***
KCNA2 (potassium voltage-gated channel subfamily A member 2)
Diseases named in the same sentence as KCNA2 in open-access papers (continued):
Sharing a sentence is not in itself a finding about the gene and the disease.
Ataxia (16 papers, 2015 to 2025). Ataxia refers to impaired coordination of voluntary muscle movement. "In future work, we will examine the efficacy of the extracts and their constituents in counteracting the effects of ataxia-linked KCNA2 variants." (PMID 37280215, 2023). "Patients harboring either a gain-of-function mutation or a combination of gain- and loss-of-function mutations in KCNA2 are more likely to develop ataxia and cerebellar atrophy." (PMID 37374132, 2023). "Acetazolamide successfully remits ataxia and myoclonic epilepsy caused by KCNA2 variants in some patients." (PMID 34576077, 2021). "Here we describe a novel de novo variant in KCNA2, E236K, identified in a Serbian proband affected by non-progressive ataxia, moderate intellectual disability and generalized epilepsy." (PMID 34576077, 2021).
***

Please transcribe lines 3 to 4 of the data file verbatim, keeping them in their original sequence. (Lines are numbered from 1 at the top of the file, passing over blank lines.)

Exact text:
Sharing a sentence is not in itself a finding about the gene and the disease.
Ataxia (16 papers, 2015 to 2025). Ataxia refers to impaired coordination of voluntary muscle movement. "In future work, we will examine the efficacy of the extracts and their constituents in counteracting the effects of ataxia-linked KCNA2 variants." (PMID 37280215, 2023). "Patients harboring either a gain-of-function mutation or a combination of gain- and loss-of-function mutations in KCNA2 are more likely to develop ataxia and cerebellar atrophy." (PMID 37374132, 2023). "Acetazolamide successfully remits ataxia and myoclonic epilepsy caused by KCNA2 variants in some patients." (PMID 34576077, 2021). "Here we describe a novel de novo variant in KCNA2, E236K, identified in a Serbian proband affected by non-progressive ataxia, moderate intellectual disability and generalized epilepsy." (PMID 34576077, 2021).